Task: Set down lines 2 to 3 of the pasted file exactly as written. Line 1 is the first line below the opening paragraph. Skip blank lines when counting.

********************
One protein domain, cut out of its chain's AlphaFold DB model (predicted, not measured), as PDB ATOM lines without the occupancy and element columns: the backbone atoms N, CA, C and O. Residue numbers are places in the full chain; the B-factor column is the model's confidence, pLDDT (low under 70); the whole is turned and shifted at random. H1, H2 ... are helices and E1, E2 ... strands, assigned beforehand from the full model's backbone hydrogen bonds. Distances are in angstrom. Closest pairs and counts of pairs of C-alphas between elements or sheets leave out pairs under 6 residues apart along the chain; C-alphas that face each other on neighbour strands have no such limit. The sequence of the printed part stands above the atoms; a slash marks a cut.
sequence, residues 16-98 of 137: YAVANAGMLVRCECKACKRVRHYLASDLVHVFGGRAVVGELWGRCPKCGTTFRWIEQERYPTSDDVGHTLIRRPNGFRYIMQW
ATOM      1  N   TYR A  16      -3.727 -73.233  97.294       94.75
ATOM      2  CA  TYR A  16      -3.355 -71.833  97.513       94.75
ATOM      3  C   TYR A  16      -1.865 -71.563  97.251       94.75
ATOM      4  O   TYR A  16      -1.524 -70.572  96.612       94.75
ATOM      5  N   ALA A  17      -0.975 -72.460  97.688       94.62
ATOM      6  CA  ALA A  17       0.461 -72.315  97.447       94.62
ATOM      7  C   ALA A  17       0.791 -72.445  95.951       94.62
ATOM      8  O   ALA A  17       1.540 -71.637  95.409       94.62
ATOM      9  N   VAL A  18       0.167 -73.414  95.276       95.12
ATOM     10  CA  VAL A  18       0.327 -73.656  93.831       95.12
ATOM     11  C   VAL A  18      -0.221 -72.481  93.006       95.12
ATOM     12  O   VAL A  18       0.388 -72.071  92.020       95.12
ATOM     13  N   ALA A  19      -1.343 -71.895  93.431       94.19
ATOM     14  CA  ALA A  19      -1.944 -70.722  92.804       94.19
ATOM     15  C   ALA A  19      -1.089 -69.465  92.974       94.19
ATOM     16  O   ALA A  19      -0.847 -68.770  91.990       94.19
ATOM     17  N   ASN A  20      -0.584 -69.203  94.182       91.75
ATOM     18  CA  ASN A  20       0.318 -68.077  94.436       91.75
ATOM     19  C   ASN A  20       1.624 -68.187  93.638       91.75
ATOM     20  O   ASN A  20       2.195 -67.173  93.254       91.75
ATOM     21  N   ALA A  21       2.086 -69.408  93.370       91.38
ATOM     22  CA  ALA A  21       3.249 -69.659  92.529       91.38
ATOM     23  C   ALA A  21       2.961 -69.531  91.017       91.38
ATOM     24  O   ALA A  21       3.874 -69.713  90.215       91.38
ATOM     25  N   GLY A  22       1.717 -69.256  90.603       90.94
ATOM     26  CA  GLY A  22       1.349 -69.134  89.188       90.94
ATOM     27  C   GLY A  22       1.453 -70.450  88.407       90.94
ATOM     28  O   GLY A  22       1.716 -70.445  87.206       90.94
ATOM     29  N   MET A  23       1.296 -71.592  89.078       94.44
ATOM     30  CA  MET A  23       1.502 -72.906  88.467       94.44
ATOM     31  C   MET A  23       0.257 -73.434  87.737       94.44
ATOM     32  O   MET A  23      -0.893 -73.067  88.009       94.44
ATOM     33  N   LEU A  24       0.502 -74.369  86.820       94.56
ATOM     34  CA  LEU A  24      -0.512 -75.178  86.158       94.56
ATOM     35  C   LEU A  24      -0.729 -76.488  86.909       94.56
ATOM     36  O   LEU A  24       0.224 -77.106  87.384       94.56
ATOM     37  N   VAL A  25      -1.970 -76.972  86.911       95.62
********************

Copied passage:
ATOM      1  N   TYR A  16      -3.727 -73.233  97.294       94.75
ATOM      2  CA  TYR A  16      -3.355 -71.833  97.513       94.75